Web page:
Today, February 11th, is International Day for Women and Girls in Science. Today is a day to promote full and equal access to and participation in science for women and girls. I’ve talked about women in science on this blog before, and honestly, I wasn’t planning on writing a blog post at all today. I figured I’d just be repeating myself, and at the same time I’m sort of thinking that I’m preaching to the converted – most of the people that read this (as far as I know), are pretty happy with initiatives to improve working environments and opportunities for women in science.
(A note before I start – when I refer to ‘women in science’, I mean every person that identifies as a woman, whether that’s the gender they were assigned at birth or not. To be honest, celebrating and encouraging non-binary people in science should be included in the International Day… title too, but I don’t think the world (i.e. the UN and UNESCO) have come that far yet. That’s a fight for another blog post, but know it’s something that we as a community should be aware of.)
So, why am I writing this blog post at all? Well, today I had a bloody brilliant day. I went to We’re The Furballs – the dog petting cafe that I mentioned in a blog post a few days ago. I was feeling pretty happy with myself because yesterday I did lots of cool science/art related exploration for my Fellowship, and today was a break day that featured a corgi called Waffles, a toy poodle called Lulu, and a sausage dog called Slinky. I also went book shopping, and found the local Sephora – all in all an excellent Monday. That being said, I stopped for ice cream on the way home from the dog petting cafe, and checked Twitter. At the top of my timeline was a post from Hana Ayoob (if you’re not following her, I suggest you remedy that immediately – she also has a wonderful Etsy store) drawing attention to this:
Does anything about UNESCO’s tweet look a little off to you?
No, I’m not talking about spelling errors or unfortunate hashtags, I’m talking about the fact that every single woman in their graphic is white. This made me really, really frustrated. So frustrated in fact that I pretty much forgot about the whole dog petting cafe thing for about 10 minutes.
The whole “we need more women in science” thing is one thing that irritates me on a consistently low level – telling women that we need them in science is not going to make them build a career in science. When I was a teenager choosing my options for subjects at school, the fact that I might be selecting subjects that would push me into a field where there would be less women than men did not encourage me to choose STEM subjects. I wanted to know that women in science were given the same opportunities as men, and the fact that there was (and still is) a shortage of women in science did not fill me with confidence on that front.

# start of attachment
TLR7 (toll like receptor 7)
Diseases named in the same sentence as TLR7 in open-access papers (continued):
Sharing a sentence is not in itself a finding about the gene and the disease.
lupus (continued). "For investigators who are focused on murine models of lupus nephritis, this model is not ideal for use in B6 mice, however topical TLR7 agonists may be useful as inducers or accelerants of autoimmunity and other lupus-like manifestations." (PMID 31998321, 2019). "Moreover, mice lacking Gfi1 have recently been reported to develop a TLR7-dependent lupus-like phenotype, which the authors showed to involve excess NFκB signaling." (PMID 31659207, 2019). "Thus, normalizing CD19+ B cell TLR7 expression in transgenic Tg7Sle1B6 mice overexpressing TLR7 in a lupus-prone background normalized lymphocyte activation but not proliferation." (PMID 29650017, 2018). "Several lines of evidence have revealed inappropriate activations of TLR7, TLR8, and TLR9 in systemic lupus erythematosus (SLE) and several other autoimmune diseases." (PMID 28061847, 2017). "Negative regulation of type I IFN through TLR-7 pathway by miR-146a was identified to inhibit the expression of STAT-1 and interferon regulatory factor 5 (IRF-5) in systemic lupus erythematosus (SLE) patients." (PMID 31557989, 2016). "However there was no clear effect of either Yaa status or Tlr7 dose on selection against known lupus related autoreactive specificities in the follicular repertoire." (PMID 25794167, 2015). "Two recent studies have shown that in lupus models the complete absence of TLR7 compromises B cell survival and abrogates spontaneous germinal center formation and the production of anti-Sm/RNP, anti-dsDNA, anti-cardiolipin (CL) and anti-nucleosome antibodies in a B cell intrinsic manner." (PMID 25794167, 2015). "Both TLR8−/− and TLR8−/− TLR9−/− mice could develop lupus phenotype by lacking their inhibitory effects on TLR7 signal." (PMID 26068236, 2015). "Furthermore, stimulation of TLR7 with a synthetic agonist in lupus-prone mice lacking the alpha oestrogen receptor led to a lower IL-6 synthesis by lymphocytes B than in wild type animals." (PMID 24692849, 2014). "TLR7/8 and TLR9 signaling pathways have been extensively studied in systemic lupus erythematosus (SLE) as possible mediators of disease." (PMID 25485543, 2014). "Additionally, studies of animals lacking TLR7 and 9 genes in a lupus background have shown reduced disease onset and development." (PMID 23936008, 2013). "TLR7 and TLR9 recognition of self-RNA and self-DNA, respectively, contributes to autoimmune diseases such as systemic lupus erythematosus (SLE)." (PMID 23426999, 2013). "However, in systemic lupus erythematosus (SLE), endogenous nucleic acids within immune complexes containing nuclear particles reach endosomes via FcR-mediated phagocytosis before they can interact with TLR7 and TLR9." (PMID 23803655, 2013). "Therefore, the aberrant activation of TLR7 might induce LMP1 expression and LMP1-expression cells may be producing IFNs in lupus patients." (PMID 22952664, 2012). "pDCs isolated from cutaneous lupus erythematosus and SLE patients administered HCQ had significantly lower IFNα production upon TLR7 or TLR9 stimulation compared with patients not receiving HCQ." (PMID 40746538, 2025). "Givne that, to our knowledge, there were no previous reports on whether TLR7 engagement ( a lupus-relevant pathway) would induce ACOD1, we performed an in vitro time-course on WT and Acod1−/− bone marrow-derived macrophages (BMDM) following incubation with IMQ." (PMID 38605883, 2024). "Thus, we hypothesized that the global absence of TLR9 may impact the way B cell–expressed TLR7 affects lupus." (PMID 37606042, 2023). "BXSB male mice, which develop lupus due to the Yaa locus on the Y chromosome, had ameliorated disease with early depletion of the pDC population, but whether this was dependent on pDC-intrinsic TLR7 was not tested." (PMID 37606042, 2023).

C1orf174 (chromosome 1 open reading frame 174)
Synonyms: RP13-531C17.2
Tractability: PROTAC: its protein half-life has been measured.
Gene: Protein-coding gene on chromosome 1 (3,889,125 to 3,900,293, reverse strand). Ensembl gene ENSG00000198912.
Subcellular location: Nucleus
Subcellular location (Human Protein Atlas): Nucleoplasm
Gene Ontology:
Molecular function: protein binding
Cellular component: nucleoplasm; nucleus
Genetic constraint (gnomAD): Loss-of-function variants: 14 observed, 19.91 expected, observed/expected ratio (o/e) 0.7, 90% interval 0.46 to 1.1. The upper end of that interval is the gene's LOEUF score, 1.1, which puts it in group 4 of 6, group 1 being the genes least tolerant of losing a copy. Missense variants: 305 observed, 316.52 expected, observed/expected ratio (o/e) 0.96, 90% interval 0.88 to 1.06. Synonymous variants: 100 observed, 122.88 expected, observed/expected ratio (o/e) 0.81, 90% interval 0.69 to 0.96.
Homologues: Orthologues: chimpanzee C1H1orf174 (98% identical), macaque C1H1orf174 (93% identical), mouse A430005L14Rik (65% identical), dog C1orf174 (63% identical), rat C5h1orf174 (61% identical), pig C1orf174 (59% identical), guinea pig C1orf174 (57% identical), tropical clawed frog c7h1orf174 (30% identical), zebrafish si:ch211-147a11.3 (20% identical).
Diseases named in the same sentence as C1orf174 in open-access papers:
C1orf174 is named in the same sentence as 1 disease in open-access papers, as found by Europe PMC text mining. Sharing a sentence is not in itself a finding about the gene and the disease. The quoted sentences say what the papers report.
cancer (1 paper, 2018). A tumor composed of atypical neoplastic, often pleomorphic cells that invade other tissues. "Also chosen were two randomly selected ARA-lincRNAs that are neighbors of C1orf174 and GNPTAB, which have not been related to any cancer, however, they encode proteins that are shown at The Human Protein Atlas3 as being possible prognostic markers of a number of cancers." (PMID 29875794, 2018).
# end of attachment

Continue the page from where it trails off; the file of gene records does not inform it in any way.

ANYWAY. Back to the issue with the graphic above. It’s terrifying that I feel the need to say this, but all women are not able bodied slim white women. This fact should not come as a shock.
If the 7.5 billion people in the world was represented by just 100 people:
50 would be women
50 would be men
14 people from the Americas
1 would be dying of starvation
11 would be undernourished
22 would be overweight
So if we’re going by what the world looks like, even 1 out of the 5 women in the graphic being white would be an over-representation.
The representation of women in science in the media needs to change. It’s really not that hard – look at the image below.
Every single young girl should be able to find someone that she identifies with, and that she can look up to.
If you’re asked to name a woman in science, only being able to name Marie Curie, Rosalind Franklin or Ada Lovelace, isn’t a good thing! All of the women in science that I’m seeing being held up as champions and ‘inspirations’ to get girls interested in science are white. That’s not ok.
I don’t want to work in an environment that is full of white women just like I don’t want to work in an environment that is full of white men. I want to work in an environment that is multicultural, heavily diverse, and full of passionate people of all genders, shapes, hues and sizes, feeling supported in the work that they are doing.
I’ve just written 300 words to explain why working in diverse environments is good for science, but I’ve deleted them because we should not be pushing for diversity because it’s good for science. We should be doing it because it’s human decency. As a cisgender able bodied white woman, I am absolutely done trying to explain the advantages of diversity to other privileged people; opening science up to everyone is just fucking ethical.
From UNESCO’s website: “This Day is a reminder that women and girls play a critical role in science and technology communities and that their participation should be strengthened. The celebration is led by UNESCO and UN-Women, in collaboration with institutions and civil society partners that promote women and girls’ access to and participation in science.”
UNESCO, here’s a reminder that all women and girls play a critical role in science, not just the slim able bodied white women that you have used your sizeable platform to highlight. Do better.